Apps that work well and are intuitive and fun to use. Make them interesting by regularly adding features that appeal to citizens and that improve the overall output of the project.

Full support by governments that are using such innovation and their respect for citizens work and results. It is important to actually listen to citizens voices and then give them direct feedback, which is very easy on Better Reykjavík.

Financial resources and willingness to properly market the project to citizens. Getting the attention of citizens to let them know about the opportunity to participate is difficult and expensive but if they do not know about they will not participate.

For trust, it has been important that Better Reykjavík is a social innovation project created not for profit but to make the city of Reykjavik better and its residents happier.

Replication

Better Neighborhoods has inspired many of the biggest towns in Iceland to do similar projects, including Kópavogur, Garðabær, Mosfellsbær and others. All those projects have been successful and are repeated regularly.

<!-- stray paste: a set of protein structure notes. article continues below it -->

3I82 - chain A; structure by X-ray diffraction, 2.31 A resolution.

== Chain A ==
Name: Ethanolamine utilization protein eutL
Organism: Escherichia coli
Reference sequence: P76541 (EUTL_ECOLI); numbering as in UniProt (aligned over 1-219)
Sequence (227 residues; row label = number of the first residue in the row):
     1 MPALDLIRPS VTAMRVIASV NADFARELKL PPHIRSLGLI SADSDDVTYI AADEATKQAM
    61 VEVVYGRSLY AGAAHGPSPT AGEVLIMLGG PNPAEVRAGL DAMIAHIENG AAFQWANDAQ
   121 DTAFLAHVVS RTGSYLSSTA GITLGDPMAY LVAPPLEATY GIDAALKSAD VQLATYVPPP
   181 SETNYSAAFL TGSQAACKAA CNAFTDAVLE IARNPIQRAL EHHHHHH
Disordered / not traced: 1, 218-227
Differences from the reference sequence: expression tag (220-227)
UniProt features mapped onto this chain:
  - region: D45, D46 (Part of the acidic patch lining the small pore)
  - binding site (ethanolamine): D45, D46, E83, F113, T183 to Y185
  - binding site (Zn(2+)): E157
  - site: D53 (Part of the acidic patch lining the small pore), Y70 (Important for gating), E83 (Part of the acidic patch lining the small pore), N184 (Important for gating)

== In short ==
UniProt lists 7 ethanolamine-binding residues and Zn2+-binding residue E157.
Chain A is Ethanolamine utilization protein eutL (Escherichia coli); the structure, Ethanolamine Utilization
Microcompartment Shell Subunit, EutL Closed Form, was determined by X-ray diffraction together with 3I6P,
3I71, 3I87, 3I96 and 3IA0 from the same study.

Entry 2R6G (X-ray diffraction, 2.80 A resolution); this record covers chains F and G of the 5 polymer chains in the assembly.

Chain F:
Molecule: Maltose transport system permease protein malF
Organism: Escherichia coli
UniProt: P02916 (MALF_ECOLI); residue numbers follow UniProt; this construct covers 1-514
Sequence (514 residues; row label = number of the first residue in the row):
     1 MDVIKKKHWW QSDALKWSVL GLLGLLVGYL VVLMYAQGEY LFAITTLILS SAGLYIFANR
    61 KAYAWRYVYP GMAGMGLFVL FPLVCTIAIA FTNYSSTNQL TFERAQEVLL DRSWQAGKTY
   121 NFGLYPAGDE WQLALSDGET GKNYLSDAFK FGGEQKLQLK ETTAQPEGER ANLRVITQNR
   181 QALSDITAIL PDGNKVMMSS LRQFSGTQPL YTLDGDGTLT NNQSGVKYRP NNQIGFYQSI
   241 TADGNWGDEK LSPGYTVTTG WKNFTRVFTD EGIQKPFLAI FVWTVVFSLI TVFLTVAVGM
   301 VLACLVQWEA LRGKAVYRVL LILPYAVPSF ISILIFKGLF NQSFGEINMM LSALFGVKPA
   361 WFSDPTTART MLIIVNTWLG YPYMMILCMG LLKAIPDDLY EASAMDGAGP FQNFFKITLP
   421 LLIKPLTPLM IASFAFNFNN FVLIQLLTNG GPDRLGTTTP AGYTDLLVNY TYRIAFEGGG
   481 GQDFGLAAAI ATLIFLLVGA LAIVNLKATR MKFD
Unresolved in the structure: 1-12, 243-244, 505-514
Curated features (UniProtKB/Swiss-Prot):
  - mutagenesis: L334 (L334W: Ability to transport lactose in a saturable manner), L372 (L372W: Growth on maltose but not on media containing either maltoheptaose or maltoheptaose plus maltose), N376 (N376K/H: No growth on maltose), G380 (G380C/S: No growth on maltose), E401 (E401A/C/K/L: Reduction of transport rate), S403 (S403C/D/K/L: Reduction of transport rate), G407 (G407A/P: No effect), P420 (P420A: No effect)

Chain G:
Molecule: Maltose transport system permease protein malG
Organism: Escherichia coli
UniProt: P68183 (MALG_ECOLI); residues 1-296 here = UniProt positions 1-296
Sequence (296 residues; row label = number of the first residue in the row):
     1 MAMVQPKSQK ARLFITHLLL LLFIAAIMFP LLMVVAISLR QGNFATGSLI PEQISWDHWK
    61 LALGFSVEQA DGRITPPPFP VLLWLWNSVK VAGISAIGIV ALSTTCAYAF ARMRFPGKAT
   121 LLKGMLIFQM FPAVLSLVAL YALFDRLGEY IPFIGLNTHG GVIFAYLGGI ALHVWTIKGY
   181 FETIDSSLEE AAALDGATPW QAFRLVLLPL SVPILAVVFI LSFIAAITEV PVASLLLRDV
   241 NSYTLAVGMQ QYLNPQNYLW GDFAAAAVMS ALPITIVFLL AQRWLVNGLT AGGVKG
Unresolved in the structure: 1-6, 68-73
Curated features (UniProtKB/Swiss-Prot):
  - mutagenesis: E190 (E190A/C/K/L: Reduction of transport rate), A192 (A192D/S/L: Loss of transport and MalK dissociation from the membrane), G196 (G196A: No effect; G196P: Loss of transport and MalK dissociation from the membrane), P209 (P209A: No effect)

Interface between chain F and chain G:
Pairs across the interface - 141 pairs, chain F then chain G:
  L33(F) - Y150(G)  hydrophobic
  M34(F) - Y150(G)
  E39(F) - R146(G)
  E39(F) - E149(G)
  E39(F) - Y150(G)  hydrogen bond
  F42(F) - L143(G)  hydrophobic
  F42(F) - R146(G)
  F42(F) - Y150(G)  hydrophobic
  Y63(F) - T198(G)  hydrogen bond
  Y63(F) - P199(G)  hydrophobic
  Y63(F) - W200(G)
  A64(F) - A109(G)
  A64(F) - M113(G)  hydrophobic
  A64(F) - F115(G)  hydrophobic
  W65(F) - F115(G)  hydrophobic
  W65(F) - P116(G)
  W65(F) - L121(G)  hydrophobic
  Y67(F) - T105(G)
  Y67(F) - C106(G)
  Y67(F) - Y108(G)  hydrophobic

Better Reykjavik’s agenda-setting project, My voice at the City Council, has also been replicated in other towns and municipalities such as Hafnarfjörður, Fljótsdalshérað & Stykkishólmur.

Better Reykjavik and My Neighborhood were one of the inspirations for the Decide Madrid project which we consulted for. The Norwegian Consumer agency uses Your Priorities to connect with the public in Norway to help them prioritize their work. It’s used to crowdsource questions to the government from two majority parliamentarians in France and for projects in Scotland, Norway, Hungary, Croatia and in the Estonian Rahvakogu (People’s Assembly) in 2013 resulting in law and policy changes.